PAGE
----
Australia boasts record-breaking production expenditure of A$1.9bn in 2021/2
Australia boasts record-breaking production expenditure of A$1.9bn in 2021/2

Screen Australia announces record $1.4bn (A$1.9bn) of expenditure on drama productions in the country, made up of $874m on Australian projects and $1.04bn on foreign projects produced or post-produced in Australia.

The impressive result is nearly double last year’s spend, and more than 50% above the five year average, driven by projects postponed into the year by shutdowns, low levels of Covid cases, the attractiveness of the locations, quality of local crew and infrastructure, and the enticing financial incentives.

“It is pleasing that the production of local Australian content has had its biggest year, in addition to Australia’s notable success attracting foreign productions, which have provided valuable jobs and training opportunities to the industry, according to Paul Fletcher, MP, minister for communications, urban infrastructure, cities and the arts.

“This achievement reflects the hard work and skills of our screen professionals and the talent of our storytellers, along with the success of the targeted incentives with which the Morrison government supports this key industry.”

Screen Australia’s CEO Graem Mason adds: “It’s important to look at both of the production years that were hit by the pandemic. We were on track to break records in 2019/20, and what we are seeing now is the hard work of the Australian industry, who adapted and continued to work through Covid, paying off.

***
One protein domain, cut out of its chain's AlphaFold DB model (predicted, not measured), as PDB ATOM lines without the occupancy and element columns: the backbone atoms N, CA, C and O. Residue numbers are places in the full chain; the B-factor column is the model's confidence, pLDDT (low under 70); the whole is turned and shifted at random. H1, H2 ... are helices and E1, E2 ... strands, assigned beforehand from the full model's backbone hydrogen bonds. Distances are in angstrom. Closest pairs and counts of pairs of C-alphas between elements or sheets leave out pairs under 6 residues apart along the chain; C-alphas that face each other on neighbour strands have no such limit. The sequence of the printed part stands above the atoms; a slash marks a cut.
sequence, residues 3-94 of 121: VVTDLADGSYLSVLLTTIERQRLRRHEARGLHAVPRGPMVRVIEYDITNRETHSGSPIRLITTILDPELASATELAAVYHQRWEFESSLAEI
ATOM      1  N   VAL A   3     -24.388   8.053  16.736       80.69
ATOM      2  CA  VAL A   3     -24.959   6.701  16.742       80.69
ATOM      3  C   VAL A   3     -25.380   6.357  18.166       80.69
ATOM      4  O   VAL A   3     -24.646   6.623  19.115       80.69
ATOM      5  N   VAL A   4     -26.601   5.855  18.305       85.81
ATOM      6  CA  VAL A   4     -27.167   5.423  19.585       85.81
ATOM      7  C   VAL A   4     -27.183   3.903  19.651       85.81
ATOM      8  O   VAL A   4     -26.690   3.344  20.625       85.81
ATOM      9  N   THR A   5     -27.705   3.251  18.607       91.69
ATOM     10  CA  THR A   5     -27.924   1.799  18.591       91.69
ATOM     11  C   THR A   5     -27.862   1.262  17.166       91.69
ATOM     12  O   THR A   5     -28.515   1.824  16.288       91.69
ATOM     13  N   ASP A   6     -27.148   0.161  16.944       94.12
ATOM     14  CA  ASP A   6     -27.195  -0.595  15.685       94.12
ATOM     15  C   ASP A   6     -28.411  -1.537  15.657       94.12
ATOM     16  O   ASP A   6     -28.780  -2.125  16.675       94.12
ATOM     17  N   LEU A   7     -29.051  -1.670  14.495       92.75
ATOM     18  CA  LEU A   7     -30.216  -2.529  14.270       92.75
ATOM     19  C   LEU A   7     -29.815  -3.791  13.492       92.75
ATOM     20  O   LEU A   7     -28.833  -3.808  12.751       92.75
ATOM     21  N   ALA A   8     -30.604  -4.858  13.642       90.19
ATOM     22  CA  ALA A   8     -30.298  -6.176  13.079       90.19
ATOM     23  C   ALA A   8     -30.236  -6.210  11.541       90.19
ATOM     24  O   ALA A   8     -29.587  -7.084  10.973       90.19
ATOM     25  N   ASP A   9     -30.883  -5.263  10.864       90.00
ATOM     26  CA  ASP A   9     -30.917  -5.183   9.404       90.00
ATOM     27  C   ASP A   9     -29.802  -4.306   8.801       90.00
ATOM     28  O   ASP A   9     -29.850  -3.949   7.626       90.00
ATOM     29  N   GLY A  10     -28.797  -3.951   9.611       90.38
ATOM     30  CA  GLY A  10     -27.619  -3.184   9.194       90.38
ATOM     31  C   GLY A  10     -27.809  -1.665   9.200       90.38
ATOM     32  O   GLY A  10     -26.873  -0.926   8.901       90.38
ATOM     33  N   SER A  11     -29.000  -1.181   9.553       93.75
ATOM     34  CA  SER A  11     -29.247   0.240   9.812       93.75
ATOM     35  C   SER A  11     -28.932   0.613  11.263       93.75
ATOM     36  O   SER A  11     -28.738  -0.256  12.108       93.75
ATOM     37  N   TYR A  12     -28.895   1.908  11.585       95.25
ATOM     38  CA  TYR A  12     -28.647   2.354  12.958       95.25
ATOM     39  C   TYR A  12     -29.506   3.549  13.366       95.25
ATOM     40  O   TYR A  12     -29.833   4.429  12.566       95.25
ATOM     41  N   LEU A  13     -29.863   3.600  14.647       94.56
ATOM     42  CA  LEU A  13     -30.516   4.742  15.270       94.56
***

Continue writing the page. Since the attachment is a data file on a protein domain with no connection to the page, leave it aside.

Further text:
“It’s simply unprecedented to have 10 big foreign productions shooting here in Australia, and especially notable that so many had key Australian creatives involvement. From Chris Hemsworth starring in Thor: Love and Thunder and Escape from Spiderhead, to Bruna Papandrea, Nicole Kidman and others bringing the adaptation of Liane Moriarty’s Nine Perfect Strangers to Australia. A mix of local and global talent and finance drove the extraordinary result.”

“For the first time in this report we can see the specific role of SVOD investment, where spend on Australian titles reached A$116m in 2020/21. Over the past five years we have seen average production budgets for Australian SVOD drama expand from $800,000 in 2016/17 to A$13.5m in 2020/21. Spend and cost are just one of several measures of drama production, but it is worth noting that spend on Australian SVOD drama has grown and that the combined spend on drama by FTA and SVOD platforms is at similar levels as that traditionally spent by the FTA sector alone.”

63 foreign backed projects (including PDV-only titles) generated $1.04 billion spend, more than double that of 2019/20 and a new record for spend in Australia by foreign titles. This included a record spend of $793 million on three features, two TV dramas and five online dramas that commenced shooting in Australia. Spend on foreign PDV-only titles (titles that only had post, digital and visual effects activity in Australia) also reached a record $246 million, up 48% on 2019/20’s result.

Of the A$1.9bn total spend in Australia, New South Wales and Queensland achieved record spends in 2020/21, with 48% ($912 million) and 29% ($553 million) of the national share respectively. Spend in Victoria dropped slightly to $307 million, while South Australian spend reached $96 million - a reduction on last year’s record year, which was driven by production of Mortal Kombat. Spend in Western Australia dropped to $29 million, while the combined spend in the Australian Capital Territory, Tasmania and the Northern Territory tripled to $18 million.